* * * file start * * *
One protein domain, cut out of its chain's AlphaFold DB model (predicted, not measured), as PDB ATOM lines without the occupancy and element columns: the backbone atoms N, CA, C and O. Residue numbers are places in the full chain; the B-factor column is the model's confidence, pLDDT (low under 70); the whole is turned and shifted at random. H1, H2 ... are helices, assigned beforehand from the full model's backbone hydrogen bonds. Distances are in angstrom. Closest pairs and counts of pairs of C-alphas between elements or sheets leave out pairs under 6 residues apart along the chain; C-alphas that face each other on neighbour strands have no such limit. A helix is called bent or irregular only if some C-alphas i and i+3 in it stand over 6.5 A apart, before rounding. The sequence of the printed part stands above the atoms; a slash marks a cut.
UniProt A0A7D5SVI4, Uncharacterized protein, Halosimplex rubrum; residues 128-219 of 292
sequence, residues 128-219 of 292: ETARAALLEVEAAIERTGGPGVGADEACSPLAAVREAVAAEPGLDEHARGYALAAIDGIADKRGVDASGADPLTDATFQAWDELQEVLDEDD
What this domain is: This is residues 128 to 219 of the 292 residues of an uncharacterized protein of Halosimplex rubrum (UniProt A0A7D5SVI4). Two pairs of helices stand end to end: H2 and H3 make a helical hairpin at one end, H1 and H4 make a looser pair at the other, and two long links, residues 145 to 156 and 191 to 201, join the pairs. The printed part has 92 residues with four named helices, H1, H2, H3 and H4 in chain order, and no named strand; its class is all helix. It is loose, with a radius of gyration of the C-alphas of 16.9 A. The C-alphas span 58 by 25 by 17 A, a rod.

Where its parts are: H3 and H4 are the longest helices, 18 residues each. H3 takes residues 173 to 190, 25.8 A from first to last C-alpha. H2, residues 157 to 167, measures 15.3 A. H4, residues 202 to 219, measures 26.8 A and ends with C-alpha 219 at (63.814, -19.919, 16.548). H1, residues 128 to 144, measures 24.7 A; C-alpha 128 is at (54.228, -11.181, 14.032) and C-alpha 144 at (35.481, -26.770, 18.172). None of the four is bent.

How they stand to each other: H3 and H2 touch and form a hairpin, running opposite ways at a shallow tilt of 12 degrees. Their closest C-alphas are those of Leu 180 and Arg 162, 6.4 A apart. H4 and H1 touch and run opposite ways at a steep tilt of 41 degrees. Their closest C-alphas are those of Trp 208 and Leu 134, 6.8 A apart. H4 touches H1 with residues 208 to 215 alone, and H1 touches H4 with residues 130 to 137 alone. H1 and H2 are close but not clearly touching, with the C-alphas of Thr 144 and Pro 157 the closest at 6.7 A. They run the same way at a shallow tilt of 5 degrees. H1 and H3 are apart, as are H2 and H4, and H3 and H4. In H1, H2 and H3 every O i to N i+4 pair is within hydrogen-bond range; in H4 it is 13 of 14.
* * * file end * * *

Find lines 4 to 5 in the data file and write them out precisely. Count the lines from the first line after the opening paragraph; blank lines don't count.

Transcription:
Where its parts are: H3 and H4 are the longest helices, 18 residues each. H3 takes residues 173 to 190, 25.8 A from first to last C-alpha. H2, residues 157 to 167, measures 15.3 A. H4, residues 202 to 219, measures 26.8 A and ends with C-alpha 219 at (63.814, -19.919, 16.548). H1, residues 128 to 144, measures 24.7 A; C-alpha 128 is at (54.228, -11.181, 14.032) and C-alpha 144 at (35.481, -26.770, 18.172). None of the four is bent.

How they stand to each other: H3 and H2 touch and form a hairpin, running opposite ways at a shallow tilt of 12 degrees. Their closest C-alphas are those of Leu 180 and Arg 162, 6.4 A apart. H4 and H1 touch and run opposite ways at a steep tilt of 41 degrees. Their closest C-alphas are those of Trp 208 and Leu 134, 6.8 A apart. H4 touches H1 with residues 208 to 215 alone, and H1 touches H4 with residues 130 to 137 alone. H1 and H2 are close but not clearly touching, with the C-alphas of Thr 144 and Pro 157 the closest at 6.7 A. They run the same way at a shallow tilt of 5 degrees. H1 and H3 are apart, as are H2 and H4, and H3 and H4. In H1, H2 and H3 every O i to N i+4 pair is within hydrogen-bond range; in H4 it is 13 of 14.